Discovered: National Geographic’s Secret Photography Vault


There is a vault underneath the National Geographic Society in D.C. that houses 11 million images. The existence of the vault was long a semi-open secret within the Society, an overly cluttered basement that the folks upstairs didn’t know quite what to do with. Well, the secret is out, and the vault doors are open. Kind of.

National Geographic will begin selling images through the Steven Kasher Gallery in New York City. A show with 150 vintage prints opens on September 17. Most are black and white prints from the early days at NG, but there’s a dizzying variety therein: photos from the Carlsbad Cavers, the Alps, West Virginia miners, and, of course, a New Guinea women in native garb. As Steven Kasher told the New York Times, “I had to have at least one bare-breasted native in the show. Everyone would have been looking for one and wondering if I didn’t.”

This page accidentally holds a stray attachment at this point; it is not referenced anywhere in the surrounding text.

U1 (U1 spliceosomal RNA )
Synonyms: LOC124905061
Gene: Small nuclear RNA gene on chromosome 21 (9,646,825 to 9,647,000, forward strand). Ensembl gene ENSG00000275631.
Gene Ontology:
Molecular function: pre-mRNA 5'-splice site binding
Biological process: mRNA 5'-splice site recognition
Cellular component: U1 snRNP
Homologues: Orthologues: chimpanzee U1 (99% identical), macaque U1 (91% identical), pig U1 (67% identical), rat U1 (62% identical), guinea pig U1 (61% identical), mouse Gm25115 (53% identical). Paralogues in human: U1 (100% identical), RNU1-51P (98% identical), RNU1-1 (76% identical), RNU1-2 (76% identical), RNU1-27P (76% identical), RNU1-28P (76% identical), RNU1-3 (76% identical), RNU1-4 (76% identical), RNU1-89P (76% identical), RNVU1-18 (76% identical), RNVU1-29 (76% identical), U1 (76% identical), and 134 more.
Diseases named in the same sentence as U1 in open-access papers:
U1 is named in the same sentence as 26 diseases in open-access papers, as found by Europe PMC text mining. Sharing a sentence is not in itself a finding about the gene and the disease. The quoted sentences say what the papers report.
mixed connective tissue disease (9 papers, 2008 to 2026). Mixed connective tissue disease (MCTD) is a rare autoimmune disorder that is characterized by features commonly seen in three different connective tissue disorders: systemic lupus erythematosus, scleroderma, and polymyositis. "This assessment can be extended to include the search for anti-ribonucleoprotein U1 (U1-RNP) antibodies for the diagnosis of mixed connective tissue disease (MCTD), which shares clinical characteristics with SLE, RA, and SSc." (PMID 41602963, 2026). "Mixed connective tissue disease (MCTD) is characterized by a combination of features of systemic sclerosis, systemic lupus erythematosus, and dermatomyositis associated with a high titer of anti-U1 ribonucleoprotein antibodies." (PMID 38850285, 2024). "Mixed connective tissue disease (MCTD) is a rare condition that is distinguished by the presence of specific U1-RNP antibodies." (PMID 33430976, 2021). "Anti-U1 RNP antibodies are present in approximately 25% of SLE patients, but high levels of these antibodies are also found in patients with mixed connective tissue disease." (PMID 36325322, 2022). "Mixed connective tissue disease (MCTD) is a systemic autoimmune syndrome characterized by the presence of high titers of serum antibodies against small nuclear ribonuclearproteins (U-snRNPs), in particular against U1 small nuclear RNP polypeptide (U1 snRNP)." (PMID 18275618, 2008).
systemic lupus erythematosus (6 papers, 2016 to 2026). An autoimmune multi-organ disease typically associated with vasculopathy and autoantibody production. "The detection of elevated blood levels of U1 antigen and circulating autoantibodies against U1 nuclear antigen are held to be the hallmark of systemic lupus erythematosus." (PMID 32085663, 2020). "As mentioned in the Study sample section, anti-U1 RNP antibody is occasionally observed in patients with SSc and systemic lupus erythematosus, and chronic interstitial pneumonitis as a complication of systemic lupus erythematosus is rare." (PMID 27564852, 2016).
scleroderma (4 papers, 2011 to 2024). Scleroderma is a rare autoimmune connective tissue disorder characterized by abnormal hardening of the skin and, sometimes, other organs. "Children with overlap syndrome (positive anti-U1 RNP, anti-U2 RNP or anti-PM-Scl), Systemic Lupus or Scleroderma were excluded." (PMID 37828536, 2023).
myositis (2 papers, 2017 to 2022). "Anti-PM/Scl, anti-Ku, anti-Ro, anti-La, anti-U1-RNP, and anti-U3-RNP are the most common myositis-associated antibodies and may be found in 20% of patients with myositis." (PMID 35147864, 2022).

Read the article and see a photo gallery of images on the New York Times website>>

A photograph by Herbert G. Ponting of Capt. Robert Falcon Scott’s expedition ship Terra Nova is framed by an ice grotto in Antarctica circa 1911-1912.

Photo: Herbert G. Ponting/National Geographic Society and Steven Kasher Gallery

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